Keep in mind that even a portion of your portfolio should be aggressively invested in your 60s, 70s, 80s, etc... People are living longer than ever and all of us have time on our side for at least some of our investments.
2) In taxable accounts we need to keep a sharp eye out for tax-loss harvesting opportunities. Here's how it works:
We buy a diversified portfolio and expect that everything we own will be worth more over time.... Notice how I said "over time" and not "all the time".
When things we own decline in value in the short run, we can sell the investment that's declined and capture (harvest) the loss on paper to help offset a future capital gain or a certain amount of our income. We don't know when the rebound will occur so we need to buy that replacement fund immediately. The replacement fund must be sufficiently different than the original fund in order to meet the IRS requirements, but that's relatively easy to accomplish.
For example, let's say you buy an S&P 500 Index fund with $50,000 and you lose 10% in a week. You can sell at a 10% loss (-$5,000) and immediately buy an S&P 500 Value or S&P 500 Growth fund with the remaining $45,000. Then this loss you recognized can help offset a taxable gain or income in the future.
*This is not a recommendation for any of these funds. Just an example.
3) Rebalancing. Many clients will see trades this week as a result of us rebalancing their portfolio. In the more moderate and conservative strategies we run, we purposely own holdings with lower long term expected return than stocks. They have kept you from making higher returns (like those of the stock market in recent years) because we own them for one reason: to hold up better than stocks in markets exactly like this.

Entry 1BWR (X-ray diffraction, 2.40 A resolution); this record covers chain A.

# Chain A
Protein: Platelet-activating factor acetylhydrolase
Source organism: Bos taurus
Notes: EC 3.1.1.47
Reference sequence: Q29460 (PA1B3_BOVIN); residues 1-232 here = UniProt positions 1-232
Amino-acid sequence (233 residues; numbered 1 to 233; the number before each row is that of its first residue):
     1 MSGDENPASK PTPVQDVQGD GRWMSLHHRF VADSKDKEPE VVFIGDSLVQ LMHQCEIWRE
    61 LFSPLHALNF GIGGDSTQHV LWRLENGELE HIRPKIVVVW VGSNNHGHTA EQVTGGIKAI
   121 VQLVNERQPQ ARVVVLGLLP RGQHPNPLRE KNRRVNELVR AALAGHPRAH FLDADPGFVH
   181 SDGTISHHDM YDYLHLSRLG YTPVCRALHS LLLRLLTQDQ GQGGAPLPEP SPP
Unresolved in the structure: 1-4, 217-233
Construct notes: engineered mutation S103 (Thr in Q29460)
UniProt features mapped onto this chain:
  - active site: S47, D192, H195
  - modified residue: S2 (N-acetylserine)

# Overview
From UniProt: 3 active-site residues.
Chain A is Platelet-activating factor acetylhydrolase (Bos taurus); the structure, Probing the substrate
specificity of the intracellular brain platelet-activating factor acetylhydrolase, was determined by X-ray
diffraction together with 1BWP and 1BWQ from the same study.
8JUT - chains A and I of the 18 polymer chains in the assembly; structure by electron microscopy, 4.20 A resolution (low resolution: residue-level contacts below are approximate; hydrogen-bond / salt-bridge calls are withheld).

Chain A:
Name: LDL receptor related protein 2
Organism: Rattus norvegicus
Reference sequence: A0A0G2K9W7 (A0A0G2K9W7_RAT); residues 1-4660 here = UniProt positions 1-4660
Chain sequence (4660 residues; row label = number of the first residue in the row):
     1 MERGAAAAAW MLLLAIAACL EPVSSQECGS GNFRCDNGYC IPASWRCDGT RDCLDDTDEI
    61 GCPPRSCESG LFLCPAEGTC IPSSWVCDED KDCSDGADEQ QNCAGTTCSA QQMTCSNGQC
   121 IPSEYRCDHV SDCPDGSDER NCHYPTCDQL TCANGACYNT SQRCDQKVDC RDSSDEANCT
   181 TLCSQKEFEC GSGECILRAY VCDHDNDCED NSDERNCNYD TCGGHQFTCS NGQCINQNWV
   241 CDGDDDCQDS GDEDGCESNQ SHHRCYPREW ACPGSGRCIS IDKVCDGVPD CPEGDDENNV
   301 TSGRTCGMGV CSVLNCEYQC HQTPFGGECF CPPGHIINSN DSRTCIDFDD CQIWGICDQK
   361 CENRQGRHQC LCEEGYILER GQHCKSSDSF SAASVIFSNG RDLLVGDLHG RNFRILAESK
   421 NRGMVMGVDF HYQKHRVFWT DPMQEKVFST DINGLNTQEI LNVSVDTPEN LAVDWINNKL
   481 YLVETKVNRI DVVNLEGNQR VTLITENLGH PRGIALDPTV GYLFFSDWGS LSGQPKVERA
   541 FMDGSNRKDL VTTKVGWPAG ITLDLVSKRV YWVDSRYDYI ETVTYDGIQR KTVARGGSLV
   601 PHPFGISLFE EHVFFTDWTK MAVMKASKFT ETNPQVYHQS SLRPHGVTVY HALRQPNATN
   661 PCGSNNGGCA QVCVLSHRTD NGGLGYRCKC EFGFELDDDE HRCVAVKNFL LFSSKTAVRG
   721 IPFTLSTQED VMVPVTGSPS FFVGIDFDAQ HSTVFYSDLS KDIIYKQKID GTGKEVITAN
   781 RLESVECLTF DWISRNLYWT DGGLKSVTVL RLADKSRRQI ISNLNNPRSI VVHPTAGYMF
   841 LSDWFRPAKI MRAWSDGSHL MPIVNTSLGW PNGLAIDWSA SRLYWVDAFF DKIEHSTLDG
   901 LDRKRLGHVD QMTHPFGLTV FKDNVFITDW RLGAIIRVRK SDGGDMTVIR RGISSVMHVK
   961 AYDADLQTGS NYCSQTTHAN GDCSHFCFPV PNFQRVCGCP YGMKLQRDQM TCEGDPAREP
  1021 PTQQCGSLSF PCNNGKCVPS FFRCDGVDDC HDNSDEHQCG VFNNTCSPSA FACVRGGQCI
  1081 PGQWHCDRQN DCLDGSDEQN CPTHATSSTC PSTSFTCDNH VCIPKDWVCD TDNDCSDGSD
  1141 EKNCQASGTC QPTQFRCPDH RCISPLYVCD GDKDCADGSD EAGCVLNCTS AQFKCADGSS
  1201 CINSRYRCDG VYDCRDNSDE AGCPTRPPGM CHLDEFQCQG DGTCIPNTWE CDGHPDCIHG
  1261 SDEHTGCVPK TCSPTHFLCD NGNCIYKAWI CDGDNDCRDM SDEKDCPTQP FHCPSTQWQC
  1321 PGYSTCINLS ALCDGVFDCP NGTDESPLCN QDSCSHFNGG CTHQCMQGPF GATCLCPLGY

Simply put, if we don't sell bonds and money market funds in order to buy stocks after a 15% decline (or more), then why own the bonds in the first place if their long run rates of return are lower than stocks? We have to stay disciplined and true to a plan.
4) Taking advantage of lower interest rates. As the flood to safety has pushed interest rates to new all-time lows (interest rates fall when bond prices rise. Bond prices rise when demand for them is high. Investor fear = high demand).
If you have mortgage debt, consider the potential impact of refinancing.
If you have home equity and also other kinds of debt (car loans, credit cards, student loans, etc.) then consider the potential impact of refinancing, pulling some cash out of your home, and using that cash to pay off (consolidate) your debt at these low rates. My only requirement in this case is that you then subsequently redirect what you had been paying to the newly paid off debt and and send it to your portfolio or against your mortgage.
These are unique times with unique circumstances, but so was every other historical instance of something similar. Time passes and we forget that historical things were scary at the time, but they were.
We know that past performance is not an indicator of future performance, but we also must know that the practice of predicting something that has no historical precedence is unlikely to produce a favorable outcome.
During these crazy markets it can be helpful to chat. I've spoken to many clients and I encourage you to just drop a meeting on my calendar to review how we're doing, what our plan is, and how it's being implemented.
Here's my calendar link (if the times on this calendar don't work for you just email me some times and we'll make it work): https://calendly.com/hardingwealth/market-volatility-discussion
Finally, here's a picture of our son Clayton. He's bullish on the future and I think you should be too.
That's all for now.
Adam Harding, CFP
Market Update & Coronavirus Reponse
March 09, 2020